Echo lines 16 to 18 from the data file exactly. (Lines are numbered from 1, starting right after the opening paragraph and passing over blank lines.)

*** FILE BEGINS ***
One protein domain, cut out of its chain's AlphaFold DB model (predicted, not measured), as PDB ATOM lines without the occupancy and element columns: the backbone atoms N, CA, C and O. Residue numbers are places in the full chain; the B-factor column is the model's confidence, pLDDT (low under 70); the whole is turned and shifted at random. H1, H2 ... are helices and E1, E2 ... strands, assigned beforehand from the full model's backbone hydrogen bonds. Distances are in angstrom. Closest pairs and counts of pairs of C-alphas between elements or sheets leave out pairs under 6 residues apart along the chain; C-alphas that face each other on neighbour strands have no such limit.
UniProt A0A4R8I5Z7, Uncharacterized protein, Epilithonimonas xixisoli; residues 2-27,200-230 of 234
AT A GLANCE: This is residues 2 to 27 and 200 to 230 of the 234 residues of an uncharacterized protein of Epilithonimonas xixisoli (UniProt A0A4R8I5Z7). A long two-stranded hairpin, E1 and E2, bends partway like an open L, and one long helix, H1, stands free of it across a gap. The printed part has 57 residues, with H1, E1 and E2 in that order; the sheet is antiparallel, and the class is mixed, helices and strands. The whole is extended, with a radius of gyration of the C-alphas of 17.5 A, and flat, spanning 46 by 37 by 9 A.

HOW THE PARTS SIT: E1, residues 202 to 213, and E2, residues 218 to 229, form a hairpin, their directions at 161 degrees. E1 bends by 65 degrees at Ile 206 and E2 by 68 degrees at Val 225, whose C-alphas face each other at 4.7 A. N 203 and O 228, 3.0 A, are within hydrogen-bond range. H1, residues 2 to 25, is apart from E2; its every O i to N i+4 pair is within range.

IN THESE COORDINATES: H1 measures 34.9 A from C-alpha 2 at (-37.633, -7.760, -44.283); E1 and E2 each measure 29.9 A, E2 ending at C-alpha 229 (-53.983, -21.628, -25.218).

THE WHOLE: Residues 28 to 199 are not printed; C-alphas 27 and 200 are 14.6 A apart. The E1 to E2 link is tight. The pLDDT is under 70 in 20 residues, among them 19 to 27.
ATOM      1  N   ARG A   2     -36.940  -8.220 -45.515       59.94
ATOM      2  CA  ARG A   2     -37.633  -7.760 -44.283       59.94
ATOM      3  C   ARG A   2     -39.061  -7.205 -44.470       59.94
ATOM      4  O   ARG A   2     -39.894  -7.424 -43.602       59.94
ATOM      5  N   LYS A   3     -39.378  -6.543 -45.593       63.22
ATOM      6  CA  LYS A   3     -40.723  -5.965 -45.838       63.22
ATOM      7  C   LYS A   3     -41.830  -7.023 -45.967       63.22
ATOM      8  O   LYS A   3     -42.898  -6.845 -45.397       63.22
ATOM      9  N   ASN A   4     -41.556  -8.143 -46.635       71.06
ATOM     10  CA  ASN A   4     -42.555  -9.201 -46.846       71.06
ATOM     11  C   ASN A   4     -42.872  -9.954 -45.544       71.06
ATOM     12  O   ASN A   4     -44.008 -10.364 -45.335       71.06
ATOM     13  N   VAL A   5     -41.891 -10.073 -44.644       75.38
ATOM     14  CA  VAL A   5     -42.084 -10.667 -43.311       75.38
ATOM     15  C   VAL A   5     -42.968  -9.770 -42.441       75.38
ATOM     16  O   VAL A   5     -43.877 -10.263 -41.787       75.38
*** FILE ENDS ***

ATOM     11  C   ASN A   4     -42.872  -9.954 -45.544       71.06
ATOM     12  O   ASN A   4     -44.008 -10.364 -45.335       71.06
ATOM     13  N   VAL A   5     -41.891 -10.073 -44.644       75.38